Should girls lift?

Hell yes! Girls I hate to tell you, you all say it ‘all I want to do is get toned and I don’t want to get big’. Toned is muscle, and you cannot get big because you do not have the hormonal support to generate large muscle mass. So hit the weights. Doing cardio and only cardio is not going to tone the body, it is not going to work the muscle to the extent that weights would and by weight training as well you’re still going to burn calories for longer after the gym session than if you just do cardio. The way your body composition changes as we said before is dictated by your nutrition. So in the gym ladies do not be afraid of hitting that weight section. Any man  that looks derogatorily at a woman walking into a weighted area of a gym is not a man worth worrying about anyway.  So get in there, do your thing, be proud and progress.

- Lex Griffin 

Recent UFC Heavyweight Additions

Joe Silva finally realized that having a division full of 40-something year old dudes fighting for the title for the next 10 years probably isn’t the way to build hype for the heavyweight division. He’s gone out and signed a lot of heavyweights. So many in fact that about 1/3 of the heavyweight division now has 2 fights or less in the UFC.

And  this is new territory for them. Outside of Velasquez, JDS, and Miocic, how many new heavyweight contenders have the UFC been able to produce in the past 6-7 years? There hasn’t been much turnover. Guys like Werdum, Reem, Mir, Arlovski, Rothwell, Barnett, and Hunt still form the top ten in the division after 10 years of fighting. “Newer” “established” talents like Bigfoot, Mitrione, Schaub, and Nelson are all old, physically declining, and more or less have a foot out the door in terms years ahead of them. Two of the top talents in Cain Velasquez and JDS are looking like shells of them former  selves, dealing with injuries and looking just straight up shop worn. It’s alarming when you think about it that the UFC could/would let it get to this point but they’re attempts to build new home grown contenders has fallen short so far: Duffee, Rosholt, Mitrione, Browne, etc.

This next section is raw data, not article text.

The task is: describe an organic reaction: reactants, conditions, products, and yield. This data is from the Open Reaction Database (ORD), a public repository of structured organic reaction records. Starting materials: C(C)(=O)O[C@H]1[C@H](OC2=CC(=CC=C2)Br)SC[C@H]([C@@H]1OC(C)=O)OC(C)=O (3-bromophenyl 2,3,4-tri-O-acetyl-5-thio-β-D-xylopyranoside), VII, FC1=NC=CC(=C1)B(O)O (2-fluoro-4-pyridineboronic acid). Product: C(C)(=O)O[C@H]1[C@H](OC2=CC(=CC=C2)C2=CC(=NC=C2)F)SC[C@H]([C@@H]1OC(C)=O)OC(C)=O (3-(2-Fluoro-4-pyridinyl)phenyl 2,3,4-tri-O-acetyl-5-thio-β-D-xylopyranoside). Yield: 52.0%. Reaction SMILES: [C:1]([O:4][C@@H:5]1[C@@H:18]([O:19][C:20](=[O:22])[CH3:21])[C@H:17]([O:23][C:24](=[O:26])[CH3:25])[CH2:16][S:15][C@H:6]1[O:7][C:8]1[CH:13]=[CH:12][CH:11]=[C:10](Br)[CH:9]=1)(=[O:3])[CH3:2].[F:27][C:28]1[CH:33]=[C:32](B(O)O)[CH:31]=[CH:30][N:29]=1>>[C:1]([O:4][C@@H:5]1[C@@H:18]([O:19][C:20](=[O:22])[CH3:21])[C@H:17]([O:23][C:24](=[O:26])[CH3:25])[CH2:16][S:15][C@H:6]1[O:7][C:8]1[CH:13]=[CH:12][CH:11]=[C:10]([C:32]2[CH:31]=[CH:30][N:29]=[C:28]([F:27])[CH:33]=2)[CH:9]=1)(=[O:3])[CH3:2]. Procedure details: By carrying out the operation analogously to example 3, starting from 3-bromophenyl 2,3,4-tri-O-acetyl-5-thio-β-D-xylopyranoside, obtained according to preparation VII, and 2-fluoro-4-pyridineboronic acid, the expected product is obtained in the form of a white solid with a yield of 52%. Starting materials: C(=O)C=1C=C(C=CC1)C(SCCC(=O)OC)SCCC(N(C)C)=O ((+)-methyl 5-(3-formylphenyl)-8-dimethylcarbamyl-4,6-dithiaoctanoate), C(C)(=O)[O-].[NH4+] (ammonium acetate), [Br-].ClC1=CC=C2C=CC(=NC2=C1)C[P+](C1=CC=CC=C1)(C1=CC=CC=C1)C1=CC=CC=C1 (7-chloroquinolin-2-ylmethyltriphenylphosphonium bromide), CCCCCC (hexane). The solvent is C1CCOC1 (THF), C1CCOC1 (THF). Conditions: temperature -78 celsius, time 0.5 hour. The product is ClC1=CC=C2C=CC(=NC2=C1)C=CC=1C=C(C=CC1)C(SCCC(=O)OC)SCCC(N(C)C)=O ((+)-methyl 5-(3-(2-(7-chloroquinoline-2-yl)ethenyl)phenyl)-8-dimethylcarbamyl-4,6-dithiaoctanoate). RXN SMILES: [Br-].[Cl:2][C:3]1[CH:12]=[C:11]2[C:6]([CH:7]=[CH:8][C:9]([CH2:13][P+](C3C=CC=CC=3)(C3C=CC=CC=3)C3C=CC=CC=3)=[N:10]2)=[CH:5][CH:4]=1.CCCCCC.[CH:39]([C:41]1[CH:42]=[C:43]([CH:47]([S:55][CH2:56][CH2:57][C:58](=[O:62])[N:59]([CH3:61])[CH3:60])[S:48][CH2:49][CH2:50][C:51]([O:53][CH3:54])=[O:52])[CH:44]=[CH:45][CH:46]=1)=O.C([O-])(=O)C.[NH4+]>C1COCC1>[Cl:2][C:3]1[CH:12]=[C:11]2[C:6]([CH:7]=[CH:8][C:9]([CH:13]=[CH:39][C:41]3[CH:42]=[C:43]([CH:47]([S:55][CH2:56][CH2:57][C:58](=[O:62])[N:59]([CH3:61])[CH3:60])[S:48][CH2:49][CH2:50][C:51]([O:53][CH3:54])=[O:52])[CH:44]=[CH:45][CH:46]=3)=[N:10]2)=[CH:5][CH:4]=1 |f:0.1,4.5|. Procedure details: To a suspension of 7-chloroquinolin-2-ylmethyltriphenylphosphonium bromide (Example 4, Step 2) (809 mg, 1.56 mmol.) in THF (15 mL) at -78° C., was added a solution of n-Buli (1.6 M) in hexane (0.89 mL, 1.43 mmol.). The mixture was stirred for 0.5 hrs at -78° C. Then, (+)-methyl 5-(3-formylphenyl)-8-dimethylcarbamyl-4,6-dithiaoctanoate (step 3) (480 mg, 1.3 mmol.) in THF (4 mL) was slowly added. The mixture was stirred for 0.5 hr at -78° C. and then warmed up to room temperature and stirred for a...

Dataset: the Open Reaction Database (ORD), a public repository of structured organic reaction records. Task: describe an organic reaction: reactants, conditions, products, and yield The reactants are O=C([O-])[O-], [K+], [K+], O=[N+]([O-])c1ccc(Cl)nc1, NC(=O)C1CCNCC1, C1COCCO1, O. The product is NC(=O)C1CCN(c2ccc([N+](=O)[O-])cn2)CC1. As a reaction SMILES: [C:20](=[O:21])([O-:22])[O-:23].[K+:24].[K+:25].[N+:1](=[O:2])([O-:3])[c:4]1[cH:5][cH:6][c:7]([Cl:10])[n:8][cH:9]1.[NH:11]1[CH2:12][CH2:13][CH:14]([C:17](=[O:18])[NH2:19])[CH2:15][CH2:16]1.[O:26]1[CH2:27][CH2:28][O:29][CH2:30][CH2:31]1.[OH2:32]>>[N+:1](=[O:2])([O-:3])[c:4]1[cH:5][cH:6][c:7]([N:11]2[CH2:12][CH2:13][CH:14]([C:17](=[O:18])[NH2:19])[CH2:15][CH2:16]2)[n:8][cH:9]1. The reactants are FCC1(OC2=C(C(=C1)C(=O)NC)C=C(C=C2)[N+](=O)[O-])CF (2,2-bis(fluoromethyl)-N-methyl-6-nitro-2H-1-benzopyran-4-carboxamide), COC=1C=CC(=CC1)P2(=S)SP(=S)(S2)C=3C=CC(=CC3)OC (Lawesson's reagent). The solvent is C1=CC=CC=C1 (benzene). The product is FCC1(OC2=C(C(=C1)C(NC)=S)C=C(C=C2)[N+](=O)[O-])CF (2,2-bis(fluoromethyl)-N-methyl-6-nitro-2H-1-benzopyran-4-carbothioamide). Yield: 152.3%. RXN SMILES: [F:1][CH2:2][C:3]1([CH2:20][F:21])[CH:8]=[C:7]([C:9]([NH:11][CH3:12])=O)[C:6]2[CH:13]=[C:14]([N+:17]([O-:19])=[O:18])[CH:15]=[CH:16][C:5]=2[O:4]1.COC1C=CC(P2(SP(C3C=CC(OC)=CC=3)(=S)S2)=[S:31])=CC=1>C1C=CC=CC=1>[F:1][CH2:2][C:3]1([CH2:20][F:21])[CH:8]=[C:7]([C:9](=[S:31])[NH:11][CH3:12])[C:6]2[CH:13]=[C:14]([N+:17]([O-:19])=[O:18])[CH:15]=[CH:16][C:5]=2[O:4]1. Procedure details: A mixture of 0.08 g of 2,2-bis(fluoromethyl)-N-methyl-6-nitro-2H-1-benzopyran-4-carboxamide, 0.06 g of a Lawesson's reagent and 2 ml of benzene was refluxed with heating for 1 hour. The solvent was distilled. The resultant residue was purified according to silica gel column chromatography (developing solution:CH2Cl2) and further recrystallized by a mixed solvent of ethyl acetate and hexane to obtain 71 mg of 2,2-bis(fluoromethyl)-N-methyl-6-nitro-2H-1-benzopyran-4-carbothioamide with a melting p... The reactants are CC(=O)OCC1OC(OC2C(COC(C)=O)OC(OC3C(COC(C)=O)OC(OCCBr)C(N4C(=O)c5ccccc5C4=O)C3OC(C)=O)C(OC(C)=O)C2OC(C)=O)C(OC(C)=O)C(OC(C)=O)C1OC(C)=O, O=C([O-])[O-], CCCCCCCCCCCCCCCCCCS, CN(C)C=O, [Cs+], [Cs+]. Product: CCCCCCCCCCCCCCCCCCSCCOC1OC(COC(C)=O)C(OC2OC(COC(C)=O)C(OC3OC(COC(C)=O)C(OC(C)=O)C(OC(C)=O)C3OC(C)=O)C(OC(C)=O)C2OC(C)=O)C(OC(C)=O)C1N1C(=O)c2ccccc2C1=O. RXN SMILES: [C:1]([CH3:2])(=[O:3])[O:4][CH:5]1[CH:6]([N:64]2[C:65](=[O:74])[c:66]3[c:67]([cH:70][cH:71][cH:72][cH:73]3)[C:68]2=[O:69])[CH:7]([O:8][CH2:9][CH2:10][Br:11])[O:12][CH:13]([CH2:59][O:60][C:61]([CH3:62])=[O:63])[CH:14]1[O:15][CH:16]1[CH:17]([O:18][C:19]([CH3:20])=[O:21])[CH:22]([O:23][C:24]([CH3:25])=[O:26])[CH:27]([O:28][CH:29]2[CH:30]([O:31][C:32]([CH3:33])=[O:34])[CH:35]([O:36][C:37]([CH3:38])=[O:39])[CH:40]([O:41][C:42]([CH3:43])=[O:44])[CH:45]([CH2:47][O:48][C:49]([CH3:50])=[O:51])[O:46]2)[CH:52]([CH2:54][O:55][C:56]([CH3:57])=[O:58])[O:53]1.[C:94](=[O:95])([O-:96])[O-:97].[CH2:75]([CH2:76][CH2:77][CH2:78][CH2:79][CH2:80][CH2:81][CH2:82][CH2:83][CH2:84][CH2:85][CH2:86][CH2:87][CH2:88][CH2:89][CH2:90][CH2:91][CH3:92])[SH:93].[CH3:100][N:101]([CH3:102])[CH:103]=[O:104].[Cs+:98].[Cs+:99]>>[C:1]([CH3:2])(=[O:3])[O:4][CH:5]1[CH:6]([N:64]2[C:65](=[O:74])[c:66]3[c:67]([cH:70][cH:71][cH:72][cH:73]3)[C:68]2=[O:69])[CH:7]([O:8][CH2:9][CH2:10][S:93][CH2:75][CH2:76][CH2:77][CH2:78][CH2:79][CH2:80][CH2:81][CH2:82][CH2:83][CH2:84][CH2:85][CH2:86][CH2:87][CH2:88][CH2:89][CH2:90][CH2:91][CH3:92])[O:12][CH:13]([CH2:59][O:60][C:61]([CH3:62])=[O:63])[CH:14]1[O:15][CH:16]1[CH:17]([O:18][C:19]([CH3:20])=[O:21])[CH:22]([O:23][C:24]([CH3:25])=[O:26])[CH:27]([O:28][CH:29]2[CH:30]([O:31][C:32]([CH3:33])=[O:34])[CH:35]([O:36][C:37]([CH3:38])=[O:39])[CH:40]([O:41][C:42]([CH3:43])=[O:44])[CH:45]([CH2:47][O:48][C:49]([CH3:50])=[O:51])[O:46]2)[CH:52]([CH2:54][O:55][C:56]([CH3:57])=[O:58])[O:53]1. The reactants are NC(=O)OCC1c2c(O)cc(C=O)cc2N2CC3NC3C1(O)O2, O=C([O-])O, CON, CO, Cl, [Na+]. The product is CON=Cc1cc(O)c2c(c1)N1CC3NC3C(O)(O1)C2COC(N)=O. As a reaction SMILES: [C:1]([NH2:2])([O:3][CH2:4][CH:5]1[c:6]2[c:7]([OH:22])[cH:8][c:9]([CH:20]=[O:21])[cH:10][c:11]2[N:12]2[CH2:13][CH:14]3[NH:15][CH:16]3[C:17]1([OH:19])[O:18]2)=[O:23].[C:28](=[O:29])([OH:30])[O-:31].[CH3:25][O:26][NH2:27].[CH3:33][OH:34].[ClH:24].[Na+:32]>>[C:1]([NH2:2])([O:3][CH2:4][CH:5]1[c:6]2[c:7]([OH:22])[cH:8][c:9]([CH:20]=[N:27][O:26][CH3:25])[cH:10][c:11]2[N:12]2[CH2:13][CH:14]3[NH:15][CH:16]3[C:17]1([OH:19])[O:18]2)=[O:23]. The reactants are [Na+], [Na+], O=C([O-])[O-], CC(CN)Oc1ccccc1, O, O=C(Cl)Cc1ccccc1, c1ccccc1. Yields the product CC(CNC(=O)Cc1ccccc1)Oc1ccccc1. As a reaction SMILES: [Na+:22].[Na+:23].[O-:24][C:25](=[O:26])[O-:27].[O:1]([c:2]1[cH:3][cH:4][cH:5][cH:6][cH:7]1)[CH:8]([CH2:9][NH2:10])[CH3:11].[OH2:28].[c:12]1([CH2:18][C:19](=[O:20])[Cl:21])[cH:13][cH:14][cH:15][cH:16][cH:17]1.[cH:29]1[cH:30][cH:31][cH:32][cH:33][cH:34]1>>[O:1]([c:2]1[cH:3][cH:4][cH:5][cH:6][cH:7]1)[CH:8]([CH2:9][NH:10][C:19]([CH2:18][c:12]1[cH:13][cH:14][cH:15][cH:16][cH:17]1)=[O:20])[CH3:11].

That’s why they’ve reinvested in signing guys young and building them up slow (which is the way it should be done with guys from 185-HW). Here is a quick intro to the heavyweights the UFC has signed over the past few months with links to some more in-depth analysis.

1. Bilyal Makhov (0-0)

Yes the UFC signed another heavyweight with no actual MMA experience but Bilyal Makhov is arguably the best prospect they’ve picked up. A former bronze medalist in  the 2012 Olympics, he became the first wrestler in 43 years to double medal (both bronze) at the wrestling world championships in 2015. He’ll be making the full time jump to MMA after teh 2016 Olympics in Rio where he’ll be looking to double medal again. He plans on working with K-Dojo.

At only 28 years old, the sky is the limit for him once commits full time. Heavyweight is the same division where Jared Rosholt made it to the top 15 literally by only wrestling with his opponents. There aren’t a ton of guys at HW that can wrestle well, let alone on Makhov’s level. Expect big things if the transition goes smoothly.

2. Marcin Tybura (13-1)